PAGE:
After a pretty vigorous two-month campaign I went to bed election night, Tuesday, January 22, believing I had lost by 160 votes out of 12,000 cast. The next evening my father and I decided to go over the election returns we obtained from the county election board, precinct by precinct, of which there were 181. We noticed right away that I handily lost two precincts, namely #60 and #108, for which the polling places were Stevenson and Wright respectively, which made no sense given the support I had due to their proposed closings. We also knew that each polling place was required to post at that site the election results printed from its ballot counting machine. Either that night or the next morning we checked the site results posted at each and found discrepancies, that in fact I had won each precinct by wide margins. It turned out that the data entry at the election board had dropped the “1” from the hundreds place for my vote total at precinct 60 and only entered the remaining two digits, costing me 100 votes. The votes for precinct 108 were not entered at all, instead replaced, by data entry error, with the results from precinct 8, which was won by Mary Warner and therefore counted twice.
I collected the sites’ printout information and went to see Harmon Moore, then Secretary of the county election board. They readily acknowledged their errors and when the final count was certified the following day, Friday, it was 6006 for Mary Warner to 5998 for Gary Watts, a margin of only 8 votes. At that time, and for several years after, the procedure for voting in school elections was surprisingly loose. Polling place officials were not given registered voter lists as was done then, and now, in all other elections. Rather the only requirement to vote was that an elector must sign the poll book along with their address. That signing and writing of the address was each voter’s statement that they were qualified to cast a vote, i.e. registered to vote in that election district. I had been surprised to learn how loose school elections were when I ran in 1976 and had even tried to generate some publicity for myself by addressing the issue before the school board during the 1980 campaign. So I knew enough to know that out of 12,000 votes cast there had to be at least 8 that were not valid.
I went to see attorney friend Bill Wilkinson, then a partner with the firm I later worked for, Riggs, Abney et al, while on the Tulsa City Council. We had already organized volunteers to start reviewing voter records at the election board and had found many who were not registered, whose names were illegible, or whose registered address was outside the school district. We filed a petition on Friday, after the certification of the results, alleging irregularities. Mary Warner countered with a petition for a recount of all precincts. Our volunteers, organized by my wife Linda, worked around the clock and checked at least half of those who had voted.
At the court hearing the following week vote counting machines were brought into the courtroom and all 12,000+ ballots were recounted; the result was 6011 for Warner and 6000 for Watts. Our burden had increased to 11 because the law requires the challenger to prove at least as many irregularities as the margin of victory, meaning that logically the court cannot determine with mathematical certainty who won. We then presented our evidence and proved: 5 Osage County and 14 Tulsa County registered voters had cast ballots but did not reside within the boundaries of Tulsa Public Schools (which is within Tulsa and Osage counties): 21 votes were cast by persons who had been removed from the voter registration rolls; 50 votes were cast by persons for whom there was no voter registration record available; and, my favorite, two votes were cast by voters registered in Rogers County who also happened to be related to a sitting school board member. Most of these votes were likely cast by well-intentioned persons who thought they had the right to vote—and were readily permitted. Some were likely cast by persons who knew better and were trying wrongly to affect the outcome—Rogers County…really!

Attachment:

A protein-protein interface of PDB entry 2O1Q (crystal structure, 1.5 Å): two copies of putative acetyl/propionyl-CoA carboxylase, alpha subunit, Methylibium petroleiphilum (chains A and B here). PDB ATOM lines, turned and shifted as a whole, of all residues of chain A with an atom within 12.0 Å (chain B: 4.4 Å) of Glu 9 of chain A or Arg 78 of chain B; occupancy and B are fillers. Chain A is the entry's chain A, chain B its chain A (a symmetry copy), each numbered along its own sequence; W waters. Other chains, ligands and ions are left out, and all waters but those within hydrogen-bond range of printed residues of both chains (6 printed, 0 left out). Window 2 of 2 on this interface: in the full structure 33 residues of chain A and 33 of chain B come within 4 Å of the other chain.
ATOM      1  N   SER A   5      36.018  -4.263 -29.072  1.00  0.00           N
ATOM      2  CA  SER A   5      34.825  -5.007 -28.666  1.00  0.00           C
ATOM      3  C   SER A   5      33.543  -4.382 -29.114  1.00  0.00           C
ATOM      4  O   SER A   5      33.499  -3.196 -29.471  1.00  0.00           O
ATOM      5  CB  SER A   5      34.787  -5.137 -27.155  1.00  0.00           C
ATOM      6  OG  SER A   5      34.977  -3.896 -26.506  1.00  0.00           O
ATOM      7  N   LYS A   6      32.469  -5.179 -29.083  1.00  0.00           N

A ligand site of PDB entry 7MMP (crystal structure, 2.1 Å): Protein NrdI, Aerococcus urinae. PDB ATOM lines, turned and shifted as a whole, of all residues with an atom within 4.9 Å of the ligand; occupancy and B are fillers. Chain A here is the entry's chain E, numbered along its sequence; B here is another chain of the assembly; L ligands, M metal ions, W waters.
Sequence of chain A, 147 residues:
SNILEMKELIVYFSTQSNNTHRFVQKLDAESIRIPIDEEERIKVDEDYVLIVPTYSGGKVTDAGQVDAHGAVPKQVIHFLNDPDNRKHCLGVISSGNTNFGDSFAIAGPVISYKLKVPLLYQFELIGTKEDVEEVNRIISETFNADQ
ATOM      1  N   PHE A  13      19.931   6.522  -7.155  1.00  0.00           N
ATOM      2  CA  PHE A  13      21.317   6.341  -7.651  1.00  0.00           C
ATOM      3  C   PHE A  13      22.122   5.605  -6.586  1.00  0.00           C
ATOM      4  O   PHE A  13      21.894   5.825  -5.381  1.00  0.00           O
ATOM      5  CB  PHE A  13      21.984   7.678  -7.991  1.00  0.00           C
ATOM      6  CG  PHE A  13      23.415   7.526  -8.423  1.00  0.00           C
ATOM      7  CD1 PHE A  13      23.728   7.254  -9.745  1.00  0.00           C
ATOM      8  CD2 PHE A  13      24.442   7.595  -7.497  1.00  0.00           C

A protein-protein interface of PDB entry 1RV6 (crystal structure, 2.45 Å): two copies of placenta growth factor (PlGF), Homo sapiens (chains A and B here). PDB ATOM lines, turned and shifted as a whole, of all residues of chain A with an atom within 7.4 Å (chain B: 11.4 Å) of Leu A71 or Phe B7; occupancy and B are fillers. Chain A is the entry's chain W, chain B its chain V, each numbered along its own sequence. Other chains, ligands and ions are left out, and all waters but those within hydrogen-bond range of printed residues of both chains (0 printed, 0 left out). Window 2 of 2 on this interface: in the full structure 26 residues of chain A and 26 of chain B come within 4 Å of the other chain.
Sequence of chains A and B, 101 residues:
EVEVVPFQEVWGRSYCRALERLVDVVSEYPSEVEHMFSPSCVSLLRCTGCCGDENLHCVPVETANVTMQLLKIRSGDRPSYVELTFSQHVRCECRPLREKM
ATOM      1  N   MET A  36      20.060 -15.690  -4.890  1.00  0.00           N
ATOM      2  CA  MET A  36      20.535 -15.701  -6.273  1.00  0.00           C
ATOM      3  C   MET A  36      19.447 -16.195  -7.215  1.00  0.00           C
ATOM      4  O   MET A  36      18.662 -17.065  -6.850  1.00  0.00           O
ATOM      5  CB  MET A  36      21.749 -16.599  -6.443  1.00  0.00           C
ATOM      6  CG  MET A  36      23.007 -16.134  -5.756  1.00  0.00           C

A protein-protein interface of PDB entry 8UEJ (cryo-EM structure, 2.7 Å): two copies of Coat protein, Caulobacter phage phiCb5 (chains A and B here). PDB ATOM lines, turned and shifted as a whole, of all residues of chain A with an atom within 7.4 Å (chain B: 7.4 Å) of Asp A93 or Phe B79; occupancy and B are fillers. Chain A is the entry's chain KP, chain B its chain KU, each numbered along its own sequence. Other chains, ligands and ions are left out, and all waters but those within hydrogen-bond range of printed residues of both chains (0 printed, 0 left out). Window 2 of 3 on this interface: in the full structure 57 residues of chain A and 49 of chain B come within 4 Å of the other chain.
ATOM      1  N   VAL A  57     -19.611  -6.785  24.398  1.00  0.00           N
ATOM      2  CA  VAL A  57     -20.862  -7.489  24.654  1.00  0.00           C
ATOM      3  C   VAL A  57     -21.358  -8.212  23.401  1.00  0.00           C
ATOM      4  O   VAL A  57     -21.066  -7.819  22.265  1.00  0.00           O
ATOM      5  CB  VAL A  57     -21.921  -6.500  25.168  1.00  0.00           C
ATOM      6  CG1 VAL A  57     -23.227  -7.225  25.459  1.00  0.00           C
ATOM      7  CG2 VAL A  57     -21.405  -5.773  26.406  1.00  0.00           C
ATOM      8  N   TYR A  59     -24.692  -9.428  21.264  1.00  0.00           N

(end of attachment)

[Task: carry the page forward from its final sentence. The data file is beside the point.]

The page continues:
Having surpassed our mathematical burden several times over Judge William Means ordered that a new election be held. Before an election date was set by Governor George Nigh, he appointed Mary Warner to the Oklahoma Board of Affairs, which, I think, then was the state’s purchasing authority, and she withdrew from the school board contest leaving me the only candidate and the de facto (Latin) winner, my election a fait accompli (couldn’t help myself). As my friend the late Danney Goble reminded me after winning a second term on the school board in 1984, I couldn’t claim a “reelection” victory because I hadn’t been “elected” the first time.
My scanner broke
School board election laws were subsequently changed, in 1988 I think, and have since followed the same, reasonably secure process we follow for all other elections. Two take-aways: first, I’m unaware of any similar proof of voter fraud (my case was showing irregularities though likely fraud also existed) in any Oklahoma election conducted by our normal process, and anyone trying to suppress voter turnout by various means should bear the burden of showing fraud is a real problem before we buy into it. Second, Oklahoma’s voting system where every vote has a separate paper record and the machines are merely a tallying device, is an excellent system and protection against hacking mischief and other real concerns; had Florida used Oklahoma’s system in 2000 there’d have been no “hanging chads” and the outcome could have been determined with certainty. We Okies do some things right.
As always lunch on me for the first to ID the photo locations.